Opposition councillors last Thursday were particularly angry that George Freeman, an opposition independent, had not been able to put forward an amendment critical of the council’s leadership and its position in relation to grant money allocated through the Convention of Scottish Local Authorities (CoSLA).

Bute SNP councillor Isobel Strong said: “The overall amount the council has to spend has been massively cut by £5.588 million because of the cut in ‘Supporting People’ and former ring fenced grants allocated via COSLA.

“The allocation means that Argyll and Bute Council does not have the money to spend on services for vulnerable people.

“The Scottish Government has tried to get CoSLA to change back to its previous distribution, but it has refused to change because some of the large Labour and Lib Dem councils had a great deal to gain.

“The leader of Argyll and Bute Council was present at most of the CoSLA leaders’ meetings and failed to appreciate the potential loss to our council.

“The SNP group put forward an amendment to defer the budget for a few weeks, to try and get more money back from CoSLA, but this was defeated. Another opposition amendment was also defeated but what was shameful was that a further amendment to be proposed by Cllr Freeman which severely criticised the council’s position on CoSLA was not even allowed to be taken.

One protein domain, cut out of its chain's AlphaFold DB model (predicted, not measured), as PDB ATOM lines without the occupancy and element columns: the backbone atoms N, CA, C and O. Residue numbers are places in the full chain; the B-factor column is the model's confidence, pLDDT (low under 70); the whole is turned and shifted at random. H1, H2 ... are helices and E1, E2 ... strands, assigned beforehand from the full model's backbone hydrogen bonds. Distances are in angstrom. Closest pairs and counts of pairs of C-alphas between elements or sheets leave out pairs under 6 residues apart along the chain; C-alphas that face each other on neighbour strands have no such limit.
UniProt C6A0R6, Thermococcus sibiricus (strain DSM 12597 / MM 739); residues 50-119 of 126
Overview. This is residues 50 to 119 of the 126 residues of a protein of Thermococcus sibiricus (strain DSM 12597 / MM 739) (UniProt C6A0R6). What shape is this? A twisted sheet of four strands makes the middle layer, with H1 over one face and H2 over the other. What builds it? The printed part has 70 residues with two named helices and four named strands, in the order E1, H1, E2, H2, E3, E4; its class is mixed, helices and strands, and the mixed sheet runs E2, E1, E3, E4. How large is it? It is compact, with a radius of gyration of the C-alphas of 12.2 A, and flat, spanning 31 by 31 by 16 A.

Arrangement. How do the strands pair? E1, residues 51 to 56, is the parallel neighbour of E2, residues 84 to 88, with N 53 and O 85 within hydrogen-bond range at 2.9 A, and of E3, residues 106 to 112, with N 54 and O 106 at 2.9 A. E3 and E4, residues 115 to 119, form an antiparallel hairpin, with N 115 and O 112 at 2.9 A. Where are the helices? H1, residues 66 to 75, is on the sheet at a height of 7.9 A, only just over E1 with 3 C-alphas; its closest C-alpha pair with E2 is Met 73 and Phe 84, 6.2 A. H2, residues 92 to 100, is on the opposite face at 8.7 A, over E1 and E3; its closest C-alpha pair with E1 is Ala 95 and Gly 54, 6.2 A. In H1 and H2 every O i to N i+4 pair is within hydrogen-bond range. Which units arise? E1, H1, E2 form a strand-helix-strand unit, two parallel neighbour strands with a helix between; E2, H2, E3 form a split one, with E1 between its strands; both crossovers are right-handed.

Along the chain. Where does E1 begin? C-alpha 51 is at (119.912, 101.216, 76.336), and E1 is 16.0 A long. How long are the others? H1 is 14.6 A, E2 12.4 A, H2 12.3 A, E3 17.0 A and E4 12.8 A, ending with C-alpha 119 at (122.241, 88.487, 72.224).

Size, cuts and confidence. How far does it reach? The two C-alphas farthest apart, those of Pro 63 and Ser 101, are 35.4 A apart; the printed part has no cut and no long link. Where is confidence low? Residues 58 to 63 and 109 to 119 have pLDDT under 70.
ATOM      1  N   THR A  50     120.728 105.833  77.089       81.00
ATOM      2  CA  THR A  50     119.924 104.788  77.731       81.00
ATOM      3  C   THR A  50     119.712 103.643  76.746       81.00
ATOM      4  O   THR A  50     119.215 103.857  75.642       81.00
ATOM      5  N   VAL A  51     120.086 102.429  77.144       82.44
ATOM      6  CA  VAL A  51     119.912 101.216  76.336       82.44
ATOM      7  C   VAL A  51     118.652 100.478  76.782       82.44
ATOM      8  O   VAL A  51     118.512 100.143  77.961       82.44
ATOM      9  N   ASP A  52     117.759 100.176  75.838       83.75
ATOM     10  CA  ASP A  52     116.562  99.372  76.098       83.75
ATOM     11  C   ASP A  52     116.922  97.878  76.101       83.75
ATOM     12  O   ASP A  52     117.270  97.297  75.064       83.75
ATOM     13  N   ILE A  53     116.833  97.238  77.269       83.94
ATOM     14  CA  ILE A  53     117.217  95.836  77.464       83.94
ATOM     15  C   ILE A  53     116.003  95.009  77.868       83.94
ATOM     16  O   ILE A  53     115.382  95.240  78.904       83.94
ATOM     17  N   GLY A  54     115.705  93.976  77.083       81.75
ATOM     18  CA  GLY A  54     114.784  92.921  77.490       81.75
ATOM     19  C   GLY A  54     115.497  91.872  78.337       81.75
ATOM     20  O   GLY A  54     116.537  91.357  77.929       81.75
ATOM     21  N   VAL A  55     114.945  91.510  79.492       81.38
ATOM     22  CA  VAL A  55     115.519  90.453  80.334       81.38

“Cllr Freeman had indicated he wanted to speak, but no one at the top table saw his hand raised, so his well researched contribution to the budget debate was not even heard. Although Cllr Macintyre and I protested, the meeting had been closed and that was that.”

In his budget speech, council leader Dick Walsh said: “It would be wrong to pretend that we can continue to provide all of the services we do at the moment or to suggest that services in the future will be provided in the same way as they are now.

“Our budget is about much more than the way in which the council spends its money, it is more about our people, their services and how any change impacts on their quality of life.”

He continued: “Key points I wish to make throughout my budget speech are that this council is fit for purpose; we are an improved and improving organisation; this year’s budget was always going to be difficult; it got harder when we received our settlement figures – and to make it absolutely clear – this was not a result of any action or inaction on the part of this council.”